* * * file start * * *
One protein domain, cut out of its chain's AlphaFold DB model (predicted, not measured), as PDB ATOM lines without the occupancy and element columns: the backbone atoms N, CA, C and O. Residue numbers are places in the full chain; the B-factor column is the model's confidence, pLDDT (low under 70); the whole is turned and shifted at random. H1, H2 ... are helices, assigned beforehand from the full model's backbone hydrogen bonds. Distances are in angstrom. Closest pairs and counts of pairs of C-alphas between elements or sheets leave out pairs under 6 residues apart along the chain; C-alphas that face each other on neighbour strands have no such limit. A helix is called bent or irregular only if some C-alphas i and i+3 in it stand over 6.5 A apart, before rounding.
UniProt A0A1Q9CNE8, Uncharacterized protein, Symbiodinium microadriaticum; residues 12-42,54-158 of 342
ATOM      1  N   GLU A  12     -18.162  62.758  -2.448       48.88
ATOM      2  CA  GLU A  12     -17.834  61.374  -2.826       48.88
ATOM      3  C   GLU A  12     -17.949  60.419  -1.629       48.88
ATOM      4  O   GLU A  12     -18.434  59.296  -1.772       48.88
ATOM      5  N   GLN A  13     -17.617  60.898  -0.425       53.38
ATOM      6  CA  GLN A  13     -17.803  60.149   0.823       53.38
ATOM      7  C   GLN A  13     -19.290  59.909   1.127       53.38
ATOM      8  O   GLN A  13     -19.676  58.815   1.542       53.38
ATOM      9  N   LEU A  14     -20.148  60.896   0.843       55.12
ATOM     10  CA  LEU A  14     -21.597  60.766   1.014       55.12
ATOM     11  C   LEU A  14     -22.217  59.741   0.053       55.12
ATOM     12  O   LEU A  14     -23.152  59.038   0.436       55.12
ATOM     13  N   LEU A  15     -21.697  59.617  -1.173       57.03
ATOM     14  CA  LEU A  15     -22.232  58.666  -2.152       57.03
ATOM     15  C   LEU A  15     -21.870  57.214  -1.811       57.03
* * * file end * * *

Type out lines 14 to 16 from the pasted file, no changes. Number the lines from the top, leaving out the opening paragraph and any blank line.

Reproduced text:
ATOM     13  N   LEU A  15     -21.697  59.617  -1.173       57.03
ATOM     14  CA  LEU A  15     -22.232  58.666  -2.152       57.03
ATOM     15  C   LEU A  15     -21.870  57.214  -1.811       57.03